‘Big Intelligence’ Makes ‘Big Brother’ a Reality in China
The Chinese regime is spying on every Chinese citizen, including the Party’s top leaders, according to a report from the Vancouver-based Chinese news website Creaders.net, which exposes the nationwide spying program.
The covert program, run by the Chinese regime’s Ministry of Public Security, is called “Big Intelligence.”
Sound of Hope Radio (SOH Radio) cites Wang Lijun, China’s former Chief of Chongqing Public Security Bureau, as saying the program takes 12 minutes to review all 1.3 billion Chinese people, 4 minutes to review every person on China’s wanted list, and 3.5 minutes to review the driver’s license of every person in China.
The program has been running for close to 10 years and the Chinese regime has kept it tightly under wraps, according to SOH Radio. It states, “Experts believe that this project has surveillance throughout the entire country.”
The program was started by the Chinese regime’s former security chief Zhou Yongkang, who was recently placed under investigation. It began as a program within China’s police force which would integrate all its public resources and data.
The program was first publicly announced shortly after Wang Lijun fled to the United States Consulate in February 2012. The information that Wang provided first to U.S. Consular officials and then to the Chinese Communist Party in Beijing about Chongqing Party Secretary Bo Xilai triggered the anti-corruption campaign now sweeping through China, according to individuals familiar with the matter.
At the time, Caijing Magazine reported that the Chinese regime has a US$3.26 billion monitoring system, which it bragged was the most advanced in the world, according to SOH Radio. Just in Chongqing, the program allegedly uses more than 50,000 surveillance cameras that cover every corner of the city.
The magazine claimed the dragnet surveillance system was established in Chongqing to make the city safer.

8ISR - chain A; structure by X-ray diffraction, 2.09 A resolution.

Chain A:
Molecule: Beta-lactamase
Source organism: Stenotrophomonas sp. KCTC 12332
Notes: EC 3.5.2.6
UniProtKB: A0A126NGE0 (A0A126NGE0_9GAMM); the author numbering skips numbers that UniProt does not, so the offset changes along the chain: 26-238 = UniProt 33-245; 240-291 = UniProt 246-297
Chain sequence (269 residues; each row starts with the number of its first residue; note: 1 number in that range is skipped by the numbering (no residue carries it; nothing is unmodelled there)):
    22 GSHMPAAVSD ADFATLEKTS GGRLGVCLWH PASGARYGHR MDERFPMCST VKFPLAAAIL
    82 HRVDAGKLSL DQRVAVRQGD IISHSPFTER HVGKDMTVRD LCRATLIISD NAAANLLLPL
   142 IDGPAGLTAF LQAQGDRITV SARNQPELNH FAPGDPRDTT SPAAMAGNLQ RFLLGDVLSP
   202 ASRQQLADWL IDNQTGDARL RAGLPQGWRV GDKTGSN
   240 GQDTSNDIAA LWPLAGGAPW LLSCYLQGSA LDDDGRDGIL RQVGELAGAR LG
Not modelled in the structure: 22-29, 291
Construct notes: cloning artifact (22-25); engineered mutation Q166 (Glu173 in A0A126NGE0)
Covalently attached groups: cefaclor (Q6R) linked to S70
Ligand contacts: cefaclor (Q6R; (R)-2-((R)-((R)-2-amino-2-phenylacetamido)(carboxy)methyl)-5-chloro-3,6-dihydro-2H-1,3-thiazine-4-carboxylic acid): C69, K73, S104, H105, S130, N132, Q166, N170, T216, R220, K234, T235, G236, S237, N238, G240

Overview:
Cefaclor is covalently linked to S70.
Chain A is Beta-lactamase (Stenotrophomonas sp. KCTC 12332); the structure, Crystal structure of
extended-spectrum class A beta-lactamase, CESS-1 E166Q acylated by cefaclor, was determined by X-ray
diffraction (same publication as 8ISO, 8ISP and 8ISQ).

In southern China’s Guangdong Province in 2009 there were more than 800,000 surveillance cameras in Shenzhen City—one camera for every 15 people, according to SOH Radio. More than 250,000 cameras were installed in Guangzhou, the capital of Guangdong. The cities of Foshan, Dongguan, and Zhongshan each had 100,000 cameras installed.
In Kunming City in 2009, the capital of southwestern China’s Yunnan Province, more than 310,000 cameras were installed.
In 2010, close to 60,000 surveillance cameras were installed in Changchun City in northeastern China’s Jilin Province. And in 2011, 60,000 cameras were installed in Changsha City, the capital of south-central China’s Hunan Province.
Massive systems of surveillance cameras can now be found in more than 676 cities across China, according to SOH Radio. It notes that prior to the 2008 Beijing Olympics, surveillance cameras were even being installed in buses and rental cars.
Going by the available data, it appears the surveillance program uses facial recognition technology on video feeds, and can locate targeted individuals based on personal records.
The network of security cameras comes packaged with the Chinese Communist Party’s systems for monitoring all Internet traffic, microblogs, social networking sites, and even website comments.
It also comes alongside the Chinese military’s large-scale operations to monitor domestic phone calls, which was exposed by Canada-based Kanwa Information Center and was broadly reported in Taiwan and Hong Kong on Nov. 17.
Translation by Frank Fang.